A known tumour suppressor gene is also essential for hormone-controlled development, tissue regeneration and stress-response

Tracheal cells of Drosophila larvae, destined to form the adult tissue structures  (Giannios, IRB Barcelona)
Tracheal cells of Drosophila larvae, destined to form the adult tissue structures (Giannios, IRB Barcelona)

Experiments carried out in the Drosophila fly have led to the identification of the headcase (hdc) gene as pivotal for adult progenitor cells, allowing them to undergo metamorphosis and give rise to adult tissue structures.

The study by IRB Barcelona’s Development and Morphogenesis in Drosophila lab has been published in PLOS Genetics.

Adult progenitor cells are present in the Drosophila fly as early as its larvae stage. These cells are the only ones that are maintained throughout development and they are responsible for giving rise to adult tissues and organs. Headed by Jordi Casanova (also an IBMB-CSIC researcher), the Development and Morphogenesis in Drosophila lab at IRB Barcelona has identified the headcase (hdc) gene as responsible for the unique characteristics of these adult progenitor cells.

“In our study, mainly using the powerful genetic tools available in Drosophila, we were able to show that this gene regulates the development of the organism, including the stages of metamorphosis, by controlling the growth, proliferation, survival and resistance to stress of adult progenitor cells,” Casanova explains.

The headcase gene is homologous to the human HECA gene, and it plays a key role in cancer, acting as a tumour suppressor in both organisms, as it slows down cell cycle.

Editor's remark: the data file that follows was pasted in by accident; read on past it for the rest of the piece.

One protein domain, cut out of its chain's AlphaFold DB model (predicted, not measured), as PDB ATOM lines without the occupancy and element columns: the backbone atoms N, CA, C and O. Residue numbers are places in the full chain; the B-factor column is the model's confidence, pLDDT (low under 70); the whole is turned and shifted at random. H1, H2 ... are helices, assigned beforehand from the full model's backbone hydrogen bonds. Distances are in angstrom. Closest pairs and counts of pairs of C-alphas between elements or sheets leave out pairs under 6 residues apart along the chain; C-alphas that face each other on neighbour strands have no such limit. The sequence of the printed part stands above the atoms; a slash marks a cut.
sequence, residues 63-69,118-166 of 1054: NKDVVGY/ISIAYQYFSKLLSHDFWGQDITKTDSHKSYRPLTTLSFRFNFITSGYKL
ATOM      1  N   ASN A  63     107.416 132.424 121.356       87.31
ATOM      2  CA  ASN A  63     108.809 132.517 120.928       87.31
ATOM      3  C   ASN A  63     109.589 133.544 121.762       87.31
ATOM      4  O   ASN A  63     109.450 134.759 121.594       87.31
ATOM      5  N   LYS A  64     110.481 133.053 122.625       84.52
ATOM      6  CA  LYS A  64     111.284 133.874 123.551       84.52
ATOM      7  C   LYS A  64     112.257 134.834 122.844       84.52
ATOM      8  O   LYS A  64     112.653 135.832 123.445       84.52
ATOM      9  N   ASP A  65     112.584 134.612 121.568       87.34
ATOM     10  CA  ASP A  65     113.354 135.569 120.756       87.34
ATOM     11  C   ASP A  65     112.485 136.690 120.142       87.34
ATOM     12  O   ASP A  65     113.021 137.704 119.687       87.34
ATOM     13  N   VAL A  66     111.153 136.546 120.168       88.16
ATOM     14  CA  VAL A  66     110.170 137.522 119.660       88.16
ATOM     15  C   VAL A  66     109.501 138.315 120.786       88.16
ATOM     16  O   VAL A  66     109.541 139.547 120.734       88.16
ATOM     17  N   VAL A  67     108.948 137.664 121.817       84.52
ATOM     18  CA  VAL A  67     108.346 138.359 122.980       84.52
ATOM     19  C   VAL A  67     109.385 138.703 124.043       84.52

The link between stress and cancer

Besides identifying headcase as an essential gene for adult progenitor cells, the researchers led by Casanova have also characterised its mechanisms of action. In addition to its participation in hormone-stimulated growth control, this gene is also involved in the stress response and it maintains an equilibrium between these two processes.

“The finding that the headcase gene confers stress protection opens up a new avenue to be explored regarding the role of human HECA as it could also act as a stress protector and its absence may induce stress conditions that favour the initiation and progression of cancer,” says Panagiotis Giannios, postdoctoral researcher and first author of the paper.

 

This work was supported by the Ministerio de Economía y Competitividad of the Spanish Government and its Severo Ochoa Programme, and by the Generalitat de Catalunya and its CERCA Programme.

 

Reference article:
Panagiotis Giannios & Jordi Casanova
Systemic and local effect of the Drosophila headcase gene and its role in stress protection of Adult Progenitor Cells
PLOS Genetics (2021) DOI: 10.1371/journal.pgen.1009362